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Grandmother avoids jail after posting lewd Valentine's card containing a g-string and a bullet to garda

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TWO Dublin fathers described in court as "family men" have admitted dealing drugs at a children's playground near their homes.

TWO Dublin fathers described in court as "family men" have admitted dealing drugs at a children's playground near their homes.

TWO Dublin fathers described in court as "family men" have admitted dealing drugs at a children's playground near their homes.

A grandmother has been spared jail for lying to GSOC after she posted a lewd Valentine's card containing a g-string and a bullet to a detective in the garda "cold case" unit.

The trial at Dublin District Court heard claims of bullying and harassment in the Serious Crime Review Team which was set up to examine unsolved historic murders.

Julie Conway Browning (50), from Dermot O'Dwyer House, Hardwicke Street, Dublin was found guilty of giving false or misleading information to GSOC.

She had denied being in contact with a garda detective around the time she sent the card to one of his superiors.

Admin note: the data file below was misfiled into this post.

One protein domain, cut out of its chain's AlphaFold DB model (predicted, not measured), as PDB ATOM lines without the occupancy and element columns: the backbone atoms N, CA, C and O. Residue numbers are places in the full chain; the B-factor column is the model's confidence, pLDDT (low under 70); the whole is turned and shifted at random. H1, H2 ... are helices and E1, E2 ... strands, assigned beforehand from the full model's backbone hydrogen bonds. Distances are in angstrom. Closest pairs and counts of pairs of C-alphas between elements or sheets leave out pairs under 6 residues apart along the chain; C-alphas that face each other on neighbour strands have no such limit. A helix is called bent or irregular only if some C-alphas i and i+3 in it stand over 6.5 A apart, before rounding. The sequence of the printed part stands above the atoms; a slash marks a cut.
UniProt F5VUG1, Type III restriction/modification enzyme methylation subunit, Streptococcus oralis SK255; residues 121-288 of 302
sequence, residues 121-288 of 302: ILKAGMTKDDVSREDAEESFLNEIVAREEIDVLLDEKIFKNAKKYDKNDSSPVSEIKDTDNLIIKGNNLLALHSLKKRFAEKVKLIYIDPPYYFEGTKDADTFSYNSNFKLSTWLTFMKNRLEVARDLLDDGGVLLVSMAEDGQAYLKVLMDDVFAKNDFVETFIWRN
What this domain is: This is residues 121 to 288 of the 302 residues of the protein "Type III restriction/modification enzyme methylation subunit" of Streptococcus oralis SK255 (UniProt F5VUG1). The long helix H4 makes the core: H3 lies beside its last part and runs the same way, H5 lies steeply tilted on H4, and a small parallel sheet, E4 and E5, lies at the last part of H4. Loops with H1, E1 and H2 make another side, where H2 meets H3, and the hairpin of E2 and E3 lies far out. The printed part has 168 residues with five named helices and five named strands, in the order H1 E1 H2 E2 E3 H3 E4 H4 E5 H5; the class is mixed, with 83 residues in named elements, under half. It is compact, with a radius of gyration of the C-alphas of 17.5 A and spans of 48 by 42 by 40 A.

But phone records showed there were almost 300 communications between them.

Pleading for leniency, the defence said the mother-of-three has a good work history and no prior criminal convictions.

Judge Smyth spared her a jail term and fined her €500 which must be paid in six months.

She did not give evidence in the trial and was prosecuted by the DPP following a GSOC investigation.

BULLYINg

Judge Smyth heard a complaint was made to GSOC on August 14, 2011 from the wife of Det Sergeant Michael Buckley, a member of the Serious Crime Review Team. Mrs Buckley told GSOC her husband has been subjected to on-going harassment and bullying by two named colleagues, including a Det Gda David O'Brien.

She alleged that in February 2011, her husband, "received an envelope in the post, containing a Valentine's card". Inside the card was poem of a "graphic sexual nature" as well as a "g-string and a bullet".

Mrs Buckley told GSOC she feared for her family's safety.

When questioned, both Ms Conway Browning, who had been identified as the sender, and Det Gda O'Brien stated they had not been in touch with each other since the 1990s.

Ms Conway Browning agreed she had sent the poem and the g-string for a laugh but claimed she did not put a bullet in the envelope. No DNA traces or fingerprints were found.

Det Gda David O'Brien has pleaded not guilty to the same charge and is to go on trial at the district court next year.

hnews@herald.ie


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